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They are most assuredly mistaken! I, as a Christian, hold no hatred toward homosexuals but I do feel they have chosen to pursue a practice that is immoral. Whether you call it a choice, a genetic predisposition, a desease, or a ham sandwich is not relevent. because even if it is not a choice to have the feelings (which I do not accept as fact) It IS a choice to pursue them and engage in the acts. Homosexual behavior is an abomination to God.

 

As with someone trapped in the homosexual lifestyle, I would feel compasion toward someone who, say, was addicted to gambling (some claim that's not a choice either) but I would not allow them to be involved in a boy scout troop. It comes down to role models being human and being allowed to make a mistake and be forgiven WHEN THEY'VE CHANGED THEIR BEHAVIOR. Some may argue that homosexuality is a condition and therefore can't be controlled...Homosexual behavior, however is an activity and can be controlled just as some priests can maintain celibacy. I would not want to be part of a troop where the scoutmaster was homosexual, the treasurer was an addicted gambler, the Outdoor activities director was agoraphobic, or the first aid provider was addicted to pain killers. There are simply some people whose personal life choices or lack of self control make them unsuitable to act as scout leaders...doesn't necessarily make them bad people...just not good scout leaders.

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TJ - thanks for clearing up exactly who are conservative christians - i hadn't realized that the Mormons had hijacked scouting to the degree you, NJ and NW point out.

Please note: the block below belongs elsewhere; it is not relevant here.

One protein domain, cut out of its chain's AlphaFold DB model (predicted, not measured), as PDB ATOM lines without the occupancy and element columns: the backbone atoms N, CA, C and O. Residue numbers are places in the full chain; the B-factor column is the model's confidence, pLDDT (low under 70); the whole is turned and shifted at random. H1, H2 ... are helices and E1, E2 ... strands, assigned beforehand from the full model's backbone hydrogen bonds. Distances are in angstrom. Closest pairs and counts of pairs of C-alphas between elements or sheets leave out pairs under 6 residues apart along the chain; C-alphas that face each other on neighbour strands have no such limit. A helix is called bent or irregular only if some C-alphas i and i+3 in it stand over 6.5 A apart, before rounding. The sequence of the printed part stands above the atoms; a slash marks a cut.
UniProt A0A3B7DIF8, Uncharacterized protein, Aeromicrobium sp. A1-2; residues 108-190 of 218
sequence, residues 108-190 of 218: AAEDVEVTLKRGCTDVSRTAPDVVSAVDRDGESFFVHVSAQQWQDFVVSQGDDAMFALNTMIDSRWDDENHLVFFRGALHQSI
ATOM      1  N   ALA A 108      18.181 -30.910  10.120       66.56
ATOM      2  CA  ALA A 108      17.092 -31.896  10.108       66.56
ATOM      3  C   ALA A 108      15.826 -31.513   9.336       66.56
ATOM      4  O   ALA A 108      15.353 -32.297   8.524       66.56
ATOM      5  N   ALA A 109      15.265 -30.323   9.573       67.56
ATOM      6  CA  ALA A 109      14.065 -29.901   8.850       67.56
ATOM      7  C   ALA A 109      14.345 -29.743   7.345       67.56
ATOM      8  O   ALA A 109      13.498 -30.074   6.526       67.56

As for implying that the SBC condones homosexuality in BSA by your reference to some churches who supposedly are SBC affiliated having gay clergy, i really don't think that fits in with the SBC statement on sexuality:

 

"We affirm God's plan for marriage and sexual intimacy one man, and one woman, for life. Homosexuality is not a "valid alternative lifestyle." The Bible condemns it as sin. It is not, however, unforgivable sin. The same redemption available to all sinners is available to homosexuals. They, too, may become new creations in Christ." from http://sbc.net/default.asp?url=bfam_2000.html

 

As for beleiving Scouting is a secular movement, i personally don't agree with that viewpoint. I think it is MOSTLY secular, but definately not entirely.

 

It is nice that we can agree to disagree however.

 

YIS

 

Quixote